I have been neglecting my Harpy duties of late in favor of a little real world activism about a charming little arthouse flick coming to a theatre near you, Observe and Report. (An excellent summary argument is here.) In essence, what I’ve been trying to do is convince people not to see it, which is a little harder than anticipated. It is particularly difficult, and I don’t mean to overgeneralize but this is true, to convince young men that the movie is deserving of a boycott. If you have a look at the Facebook group started by a good friend of the Harpies, you can see that the membership is overwhelmingly female, which is rather depressing given that it will be young men, mostly, that will be the perpetrators of rapes like the one depicted in the movie.
Now, the good news is that the movie did terribly this weekend. I doubt the rape scene had much to do with that; the aficionados of the genre I’ve talked to said even absent any knowledge of the rape scene, the trailer made the whole movie look kind of lame. (I can’t handle anything more “off-the-wall” than the Simpsons without getting pissed off so I sought outside counsel on the matter.)
So, to some extent, bullet in the form of endless-rehashing-of-scenes-from-this-movie-as-“witticisms”: dodged. Hopefully this movie will soon disappear into the vaults in between Rob Schneider and David Spade films. And yet, I can’t help but be worried, because I didn’t like, at all, the way this discussion proceeded and even how it continues. I could check out comments sections on the various articles about this if I really wanted to get angry, and sometimes that’s fun and cathartic, but mostly the affair has made me sad. Sad because even the brightest of young men in my acquaintance don’t seem to get it. Sad because I knew lots of bright young women who didn’t get it either. And most of all, sad because I don’t know how to fix this.
What I do know how to do, though, is argue. And I do think there are some pretty big commonalities in the conversations we have over scenes like this one, and I think the other side’s position is easily dismissed bullshit. Of course, there are real rape apologists (i.e. those who employ she was drunk/wanted it etc type reasoning) and then there are the people who will readily agree rape is bad and this is probably rape but they’re going to see it anyway.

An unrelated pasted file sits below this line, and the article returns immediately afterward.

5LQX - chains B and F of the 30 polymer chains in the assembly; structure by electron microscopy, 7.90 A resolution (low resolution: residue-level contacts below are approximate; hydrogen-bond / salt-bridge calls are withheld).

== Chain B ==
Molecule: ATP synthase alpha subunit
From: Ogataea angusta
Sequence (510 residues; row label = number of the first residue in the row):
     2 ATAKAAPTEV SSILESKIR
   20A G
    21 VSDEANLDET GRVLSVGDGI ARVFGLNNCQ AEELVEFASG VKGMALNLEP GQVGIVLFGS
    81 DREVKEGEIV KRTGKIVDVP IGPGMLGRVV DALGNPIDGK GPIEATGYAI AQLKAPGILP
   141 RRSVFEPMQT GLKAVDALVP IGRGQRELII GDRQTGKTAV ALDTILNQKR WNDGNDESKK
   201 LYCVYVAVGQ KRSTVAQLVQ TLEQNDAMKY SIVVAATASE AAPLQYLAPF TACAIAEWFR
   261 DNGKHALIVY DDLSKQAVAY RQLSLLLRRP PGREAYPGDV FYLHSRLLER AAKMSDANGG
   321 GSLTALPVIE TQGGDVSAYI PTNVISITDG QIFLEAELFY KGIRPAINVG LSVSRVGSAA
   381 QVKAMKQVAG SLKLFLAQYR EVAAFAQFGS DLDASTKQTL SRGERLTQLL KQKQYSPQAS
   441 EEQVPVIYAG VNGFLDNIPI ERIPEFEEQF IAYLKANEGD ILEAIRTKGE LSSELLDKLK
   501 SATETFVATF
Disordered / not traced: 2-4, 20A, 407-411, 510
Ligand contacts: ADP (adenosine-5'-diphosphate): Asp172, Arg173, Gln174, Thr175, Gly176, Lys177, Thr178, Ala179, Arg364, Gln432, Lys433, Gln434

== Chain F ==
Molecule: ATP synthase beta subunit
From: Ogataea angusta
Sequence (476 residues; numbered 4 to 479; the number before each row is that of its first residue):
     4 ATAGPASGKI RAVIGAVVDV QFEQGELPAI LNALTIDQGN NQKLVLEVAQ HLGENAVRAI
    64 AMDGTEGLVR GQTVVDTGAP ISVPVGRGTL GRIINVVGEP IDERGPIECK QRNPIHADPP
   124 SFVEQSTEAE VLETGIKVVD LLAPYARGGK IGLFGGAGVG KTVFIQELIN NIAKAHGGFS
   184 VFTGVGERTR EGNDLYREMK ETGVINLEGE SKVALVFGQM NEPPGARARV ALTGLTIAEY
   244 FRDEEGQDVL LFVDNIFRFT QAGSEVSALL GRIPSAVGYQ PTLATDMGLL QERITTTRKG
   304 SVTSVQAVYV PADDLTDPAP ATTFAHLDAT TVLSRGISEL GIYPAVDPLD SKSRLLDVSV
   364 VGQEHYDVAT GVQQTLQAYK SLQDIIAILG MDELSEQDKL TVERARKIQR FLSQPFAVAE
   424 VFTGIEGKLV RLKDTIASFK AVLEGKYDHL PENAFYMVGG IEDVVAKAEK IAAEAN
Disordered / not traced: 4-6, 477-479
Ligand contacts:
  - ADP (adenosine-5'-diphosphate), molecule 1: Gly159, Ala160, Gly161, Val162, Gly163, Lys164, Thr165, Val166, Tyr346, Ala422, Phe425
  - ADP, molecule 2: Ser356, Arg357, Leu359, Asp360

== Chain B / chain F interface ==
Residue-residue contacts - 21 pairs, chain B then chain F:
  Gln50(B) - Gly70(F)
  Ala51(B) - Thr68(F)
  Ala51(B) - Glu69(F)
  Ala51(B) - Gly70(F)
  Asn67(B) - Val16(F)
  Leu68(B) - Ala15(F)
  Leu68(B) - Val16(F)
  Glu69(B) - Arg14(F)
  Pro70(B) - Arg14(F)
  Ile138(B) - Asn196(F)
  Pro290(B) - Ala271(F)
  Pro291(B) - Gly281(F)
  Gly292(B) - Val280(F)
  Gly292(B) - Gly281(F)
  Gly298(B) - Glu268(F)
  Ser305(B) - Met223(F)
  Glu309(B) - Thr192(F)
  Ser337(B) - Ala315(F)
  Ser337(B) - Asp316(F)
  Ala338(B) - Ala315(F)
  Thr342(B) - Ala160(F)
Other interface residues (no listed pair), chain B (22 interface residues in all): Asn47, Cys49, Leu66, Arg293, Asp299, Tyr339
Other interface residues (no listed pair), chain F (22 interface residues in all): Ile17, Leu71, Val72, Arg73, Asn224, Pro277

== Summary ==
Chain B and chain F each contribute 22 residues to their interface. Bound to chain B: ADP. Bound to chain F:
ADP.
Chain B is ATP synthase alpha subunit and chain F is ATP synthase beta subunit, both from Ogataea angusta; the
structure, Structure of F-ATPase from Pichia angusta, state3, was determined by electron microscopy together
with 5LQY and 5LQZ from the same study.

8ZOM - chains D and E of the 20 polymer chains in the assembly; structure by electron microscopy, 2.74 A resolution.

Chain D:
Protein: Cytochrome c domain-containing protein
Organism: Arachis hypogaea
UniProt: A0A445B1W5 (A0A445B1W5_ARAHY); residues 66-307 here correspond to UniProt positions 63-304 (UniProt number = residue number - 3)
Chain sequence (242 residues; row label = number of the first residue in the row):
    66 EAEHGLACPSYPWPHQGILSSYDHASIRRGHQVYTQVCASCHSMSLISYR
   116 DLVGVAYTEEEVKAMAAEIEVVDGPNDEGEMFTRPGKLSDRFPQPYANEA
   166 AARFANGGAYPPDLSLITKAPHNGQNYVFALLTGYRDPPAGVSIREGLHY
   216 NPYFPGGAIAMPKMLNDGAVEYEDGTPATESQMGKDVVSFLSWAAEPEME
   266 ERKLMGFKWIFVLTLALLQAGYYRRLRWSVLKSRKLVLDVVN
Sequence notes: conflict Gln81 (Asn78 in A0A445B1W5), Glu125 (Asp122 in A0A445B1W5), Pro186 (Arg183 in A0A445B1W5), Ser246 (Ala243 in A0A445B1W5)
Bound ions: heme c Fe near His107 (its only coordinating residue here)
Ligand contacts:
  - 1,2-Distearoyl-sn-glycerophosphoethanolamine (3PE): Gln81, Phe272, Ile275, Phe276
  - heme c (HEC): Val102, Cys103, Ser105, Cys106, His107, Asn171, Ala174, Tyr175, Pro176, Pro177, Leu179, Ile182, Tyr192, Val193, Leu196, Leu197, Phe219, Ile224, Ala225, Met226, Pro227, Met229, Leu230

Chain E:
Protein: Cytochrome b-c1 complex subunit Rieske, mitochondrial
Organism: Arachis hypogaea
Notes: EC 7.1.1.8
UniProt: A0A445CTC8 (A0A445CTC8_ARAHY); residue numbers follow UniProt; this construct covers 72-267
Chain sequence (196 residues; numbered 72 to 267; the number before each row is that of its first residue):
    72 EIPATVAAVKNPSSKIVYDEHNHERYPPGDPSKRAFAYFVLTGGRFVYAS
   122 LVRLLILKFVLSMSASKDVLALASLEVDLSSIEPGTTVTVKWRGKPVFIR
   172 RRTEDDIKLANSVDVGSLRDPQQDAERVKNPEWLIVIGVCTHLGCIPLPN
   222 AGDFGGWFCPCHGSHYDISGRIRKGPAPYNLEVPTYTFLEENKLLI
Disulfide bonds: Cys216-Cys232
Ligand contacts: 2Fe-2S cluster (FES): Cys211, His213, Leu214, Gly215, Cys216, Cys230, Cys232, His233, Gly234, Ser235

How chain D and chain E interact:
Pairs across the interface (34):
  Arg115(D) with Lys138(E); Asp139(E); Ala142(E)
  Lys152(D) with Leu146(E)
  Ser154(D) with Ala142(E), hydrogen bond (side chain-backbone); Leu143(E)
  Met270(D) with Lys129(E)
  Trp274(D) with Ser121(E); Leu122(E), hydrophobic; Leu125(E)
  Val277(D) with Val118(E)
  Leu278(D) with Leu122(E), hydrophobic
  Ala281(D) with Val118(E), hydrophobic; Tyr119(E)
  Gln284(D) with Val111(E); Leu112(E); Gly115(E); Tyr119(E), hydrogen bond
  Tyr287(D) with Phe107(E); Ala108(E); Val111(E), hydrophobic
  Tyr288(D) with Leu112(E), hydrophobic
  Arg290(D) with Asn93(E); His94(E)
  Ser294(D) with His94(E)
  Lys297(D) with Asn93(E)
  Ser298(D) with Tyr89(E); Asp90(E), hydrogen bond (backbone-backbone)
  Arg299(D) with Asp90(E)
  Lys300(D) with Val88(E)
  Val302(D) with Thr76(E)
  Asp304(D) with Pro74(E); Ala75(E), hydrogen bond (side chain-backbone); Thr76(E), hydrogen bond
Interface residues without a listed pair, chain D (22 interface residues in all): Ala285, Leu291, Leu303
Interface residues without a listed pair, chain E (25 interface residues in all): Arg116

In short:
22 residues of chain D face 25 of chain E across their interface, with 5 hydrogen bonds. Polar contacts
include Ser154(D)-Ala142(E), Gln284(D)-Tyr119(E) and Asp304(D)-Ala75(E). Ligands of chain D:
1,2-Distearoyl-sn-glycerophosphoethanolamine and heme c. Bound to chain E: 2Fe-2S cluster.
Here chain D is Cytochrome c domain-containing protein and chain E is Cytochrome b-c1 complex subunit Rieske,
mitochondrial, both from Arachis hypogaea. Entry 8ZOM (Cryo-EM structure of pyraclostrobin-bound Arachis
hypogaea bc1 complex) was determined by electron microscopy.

The latter are, of course, the most infuriating of the bunch. But since they do offer a glimmer of hope for redemption, I’ll usually indulge in a little back-and-forth with these folks. Should you choose to do your small part for activism this way too, I hereby deliver you a primer on how to fend off some of the most common arguments.
1. “I just want to see it before passing judgment.” Here’s the irritating thing about living in a capitalist society driven by money. The makers of films like these are largely indifferent to whether or not you are offended by their work so long as you plunk down the $13.50 or whatever in order to see the film. So, afterwards, when it’s proven that your special snowflake personal opinion matches that of any number of reviewers – that this was a rape scene, and that the experience of watching it was thoroughly gross – you have in fact already used your “vote” by buying the damn ticket. So don’t give me this crap about needing to see a rape scene that was, after all, available for free on the internet.
2. My sense of humour tends towards the offensive, I can’t help it. Jokes rely on shared meaning in order to make you laugh, which is why they’re usually untranslatable; the devil is in the nuances. If you think there’s a big chance that you could find a straightforward depiction of rape “funny,” well, think about who you’re sharing your meanings with. This is a matter in which no prophylactic will guarantee that you will avoid Asshole-by-Association syndrome. Live and learn.
3. It’s just a movie, people need to calm down. Ha. If there’s anything one can say generally about popular culture, it seems to me, it is exactly the opposite of “it doesn’t matter”: it is ENORMOUSLY influential. How many people do you know who can quote entire movie scripts? I don’t think it’s necessary for the causative effect to be one-to-one – I’m not sure I think some kid who previously understood that when a woman is too drunk to consent it’s rape is going to change their mind as a result of the movie. I do think, however, that a kid already inclined to view women as receptacles with tits gets reinforcement from things like this that his worldview is a-ok! And that’s a fucking problem.
4. Depicting rape =/= condoning rape. You know, this is true. Were we to say otherwise, we would be arguing that Dorothy Allison was condoning her own rape in Bastard Out of Carolina, for example. However! It’s been made clear by the filmmakers and the stars of this wretched thing that they vaulted themselves out of this defense because the whole thing isn’t rape! She totally wanted it! And even if they hadn’t made that abundantly clear, a quick perusal of the internet – or hell, critics for prominent national magazines defending their own misogyny on their own blogs – will tell you that there was certainly a contingent that saw it that way. The moral of this story? If you’re not sure whether you’re depicting rape, you may be absolutely certain of the fact that there are tons of men in your audience who will go to any length to get out from under the word “rape,” up to and including using words like “slut.” YOU ARE PROVIDING THEM WITH THE RATIONALIZATION TO RAPE US. Doesn’t that count as “condoning”?
Sally forth and convince, readers! Talking about these issues is hard and annoying and will likely get you into more than one fight. But if it’s one less ticket purchased, that’s one less buck in the pocket of these filmmakers. And that’s gonna matter for something.